The Federal Reserve Board (Fed) secretly committed to over $7 trillion in loans to some of the nation's largest banks. Those banks made $13 billion off those loans. Rep. Elijah Cummings (D-Md.), ranking member of the House Oversight and Government Reform Committee, has requested a hearing with Fed Chairman Ben Bernanke to explain the matter.
After the financial crisis that began in October 2008, the Fed committed to $7.77 trillion in loans for banks, according to Bloomberg News. Neither the Fed nor the banks’ shareholders were informed of the program. The Fed and banks kept the program secret even as banks were reassuring their investors that their companies were not in danger, and lobbying Congress to limit regulations on them.
The information was revealed after Bloomberg LP won a Freedom of Information Act request. The Fed and a coalition of banks fought the request, but he Supreme Court of the United States sided with Bloomberg LP when it declined to hear an appeal in March 2011.
Bloomberg's analysis of those 29,000 pages of Fed documents shows that six banks – Citigroup Inc., Wells Fargo & Co., Goldman Sachs Group Inc., and Morgan Stanley – received 63 percent of the loans. Additionally, banks who participated in the program were able to earn $13 billion off the loans because the Fed offered the loans at below-market rates.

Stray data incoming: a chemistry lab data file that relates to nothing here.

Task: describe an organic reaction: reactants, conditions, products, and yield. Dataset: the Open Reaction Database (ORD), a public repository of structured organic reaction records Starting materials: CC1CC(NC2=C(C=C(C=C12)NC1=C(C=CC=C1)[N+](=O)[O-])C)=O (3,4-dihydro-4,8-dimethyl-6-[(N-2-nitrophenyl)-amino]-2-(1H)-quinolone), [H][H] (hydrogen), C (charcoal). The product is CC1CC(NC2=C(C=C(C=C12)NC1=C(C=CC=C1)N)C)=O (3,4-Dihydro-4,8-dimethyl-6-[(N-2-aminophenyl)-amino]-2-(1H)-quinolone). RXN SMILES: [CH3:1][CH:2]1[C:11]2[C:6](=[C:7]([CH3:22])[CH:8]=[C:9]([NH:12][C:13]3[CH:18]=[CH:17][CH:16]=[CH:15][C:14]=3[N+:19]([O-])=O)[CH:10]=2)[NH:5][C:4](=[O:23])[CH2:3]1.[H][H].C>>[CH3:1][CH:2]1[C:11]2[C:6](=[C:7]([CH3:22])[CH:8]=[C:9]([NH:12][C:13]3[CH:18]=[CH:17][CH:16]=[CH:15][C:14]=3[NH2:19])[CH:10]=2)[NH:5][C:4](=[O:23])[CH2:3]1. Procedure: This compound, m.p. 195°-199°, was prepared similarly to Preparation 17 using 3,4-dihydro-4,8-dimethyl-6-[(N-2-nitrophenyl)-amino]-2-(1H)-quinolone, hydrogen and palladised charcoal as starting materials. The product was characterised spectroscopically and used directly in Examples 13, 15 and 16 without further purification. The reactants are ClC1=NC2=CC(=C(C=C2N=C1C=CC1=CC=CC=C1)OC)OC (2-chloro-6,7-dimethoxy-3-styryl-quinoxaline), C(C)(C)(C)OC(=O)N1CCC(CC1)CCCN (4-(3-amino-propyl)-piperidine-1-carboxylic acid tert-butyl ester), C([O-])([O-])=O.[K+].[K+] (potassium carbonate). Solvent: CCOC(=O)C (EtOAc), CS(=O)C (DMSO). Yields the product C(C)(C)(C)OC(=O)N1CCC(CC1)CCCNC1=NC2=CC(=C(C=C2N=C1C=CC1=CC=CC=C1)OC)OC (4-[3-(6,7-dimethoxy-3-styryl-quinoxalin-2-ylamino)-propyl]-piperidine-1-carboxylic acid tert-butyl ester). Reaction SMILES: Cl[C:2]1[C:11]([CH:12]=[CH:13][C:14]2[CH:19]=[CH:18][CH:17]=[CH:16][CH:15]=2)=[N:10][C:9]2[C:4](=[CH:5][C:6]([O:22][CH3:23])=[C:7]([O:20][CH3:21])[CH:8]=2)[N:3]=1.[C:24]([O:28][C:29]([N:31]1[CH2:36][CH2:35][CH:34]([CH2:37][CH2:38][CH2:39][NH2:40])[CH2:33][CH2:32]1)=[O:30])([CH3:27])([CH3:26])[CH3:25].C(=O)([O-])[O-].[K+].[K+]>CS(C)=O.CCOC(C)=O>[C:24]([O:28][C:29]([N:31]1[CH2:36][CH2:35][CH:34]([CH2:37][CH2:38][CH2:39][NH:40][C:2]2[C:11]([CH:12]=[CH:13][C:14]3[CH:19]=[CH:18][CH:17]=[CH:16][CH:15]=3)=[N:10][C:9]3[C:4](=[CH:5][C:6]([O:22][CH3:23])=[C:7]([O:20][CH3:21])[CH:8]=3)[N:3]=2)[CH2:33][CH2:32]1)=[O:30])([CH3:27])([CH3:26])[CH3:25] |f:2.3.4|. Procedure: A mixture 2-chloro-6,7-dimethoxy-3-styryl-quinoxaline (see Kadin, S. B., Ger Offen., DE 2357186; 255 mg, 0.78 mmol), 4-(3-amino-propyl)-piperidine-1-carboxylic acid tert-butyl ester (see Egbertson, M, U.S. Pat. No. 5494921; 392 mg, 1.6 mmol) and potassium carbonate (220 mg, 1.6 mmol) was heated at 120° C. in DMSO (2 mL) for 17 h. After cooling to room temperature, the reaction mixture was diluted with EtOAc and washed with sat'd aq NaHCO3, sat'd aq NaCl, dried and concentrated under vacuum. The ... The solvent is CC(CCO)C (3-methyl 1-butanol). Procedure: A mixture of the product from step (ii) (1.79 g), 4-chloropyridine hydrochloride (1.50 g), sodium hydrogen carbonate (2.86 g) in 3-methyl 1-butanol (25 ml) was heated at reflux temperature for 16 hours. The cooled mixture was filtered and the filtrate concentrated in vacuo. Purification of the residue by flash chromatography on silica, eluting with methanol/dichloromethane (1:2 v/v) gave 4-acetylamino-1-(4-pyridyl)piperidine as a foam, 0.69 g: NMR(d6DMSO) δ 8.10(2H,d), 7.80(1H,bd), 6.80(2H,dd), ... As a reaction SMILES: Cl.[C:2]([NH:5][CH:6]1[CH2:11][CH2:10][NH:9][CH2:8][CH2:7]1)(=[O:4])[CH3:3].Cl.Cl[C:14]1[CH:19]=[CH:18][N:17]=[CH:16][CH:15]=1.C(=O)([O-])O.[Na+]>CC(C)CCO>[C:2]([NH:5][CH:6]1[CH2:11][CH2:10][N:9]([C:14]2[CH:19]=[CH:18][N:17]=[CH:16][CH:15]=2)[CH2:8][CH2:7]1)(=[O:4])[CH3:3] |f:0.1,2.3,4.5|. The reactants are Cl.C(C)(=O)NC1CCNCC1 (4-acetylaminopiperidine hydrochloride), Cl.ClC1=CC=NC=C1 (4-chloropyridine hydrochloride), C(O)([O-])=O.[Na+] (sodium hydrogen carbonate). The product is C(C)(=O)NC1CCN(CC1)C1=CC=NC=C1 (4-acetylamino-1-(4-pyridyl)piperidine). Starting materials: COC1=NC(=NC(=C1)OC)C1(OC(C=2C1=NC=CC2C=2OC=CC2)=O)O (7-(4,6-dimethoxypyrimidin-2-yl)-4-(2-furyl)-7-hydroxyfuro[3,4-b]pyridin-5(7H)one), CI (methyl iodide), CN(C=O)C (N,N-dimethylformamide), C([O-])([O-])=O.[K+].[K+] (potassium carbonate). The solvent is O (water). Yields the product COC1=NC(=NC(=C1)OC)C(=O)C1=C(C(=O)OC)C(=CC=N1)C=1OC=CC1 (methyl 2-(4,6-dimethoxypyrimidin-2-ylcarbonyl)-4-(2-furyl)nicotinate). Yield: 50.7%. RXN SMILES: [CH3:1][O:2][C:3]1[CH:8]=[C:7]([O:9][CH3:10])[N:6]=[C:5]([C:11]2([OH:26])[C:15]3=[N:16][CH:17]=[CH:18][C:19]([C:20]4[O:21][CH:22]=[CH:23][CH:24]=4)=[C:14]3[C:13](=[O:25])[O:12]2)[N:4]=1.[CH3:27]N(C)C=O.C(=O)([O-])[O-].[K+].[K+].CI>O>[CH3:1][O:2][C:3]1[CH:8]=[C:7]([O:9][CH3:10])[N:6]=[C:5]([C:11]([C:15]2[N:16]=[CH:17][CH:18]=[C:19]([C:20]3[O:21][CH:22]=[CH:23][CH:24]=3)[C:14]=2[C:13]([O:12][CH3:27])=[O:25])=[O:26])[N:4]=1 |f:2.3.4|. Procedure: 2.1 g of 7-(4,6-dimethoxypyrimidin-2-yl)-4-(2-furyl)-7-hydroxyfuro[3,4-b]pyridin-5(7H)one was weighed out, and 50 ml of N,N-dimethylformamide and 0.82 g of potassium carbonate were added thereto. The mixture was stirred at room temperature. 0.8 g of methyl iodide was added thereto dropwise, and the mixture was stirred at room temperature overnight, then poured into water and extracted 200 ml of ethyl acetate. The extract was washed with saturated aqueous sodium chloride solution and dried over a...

Cummings sent a letter on Monday to Rep. Darrell Issa (R-Calif.), chair of the Committee on Oversight and Government Reform, requesting a hearing with Bernanke.
“Many Americans are struggling to understand why banks deserve such preferential treatment while millions of homeowners are being denied assistance and are at increasing risk of foreclosure,” Cummings wrote.
The news comes as protest movements from both sides of the political spectrum, Occupy Wall Street and the Tea Party, have expressed outrage at “crony capitalism,” or government favoritism for large banks. The secretive nature of the program between the Fed and some of the nation's largest banks lends itself to the storyline that the rich and powerful are using government power to protect their own interests at the expense of everyone else.
“This is an issue that can unite the Tea Party and Occupy Wall Street. There are lawmakers in both parties who would change their votes [on Bank regulations] now,” Sen. Sherrod Brown (D-Ohio) told Bloomberg News.
Republican presidential candidate and Texas Congressman Ron Paul has been sharply critical of the Fed for being too “secretive.” He frequently calls for an audit of the Fed and would eventually like to abolish it altogether. One of Paul's books is titled End the Fed (2009).
In November 2009, Bernanke testified before Congress about a bill, introduced by Paul, that, if it had passed, would have led to a far reaching audit of the Fed by the General Accounting Office. Bernanke warned at the time that such an audit threatened the independence of the Fed and would be “highly destructive to the stability of the financial system, the dollar and our national economic situation.”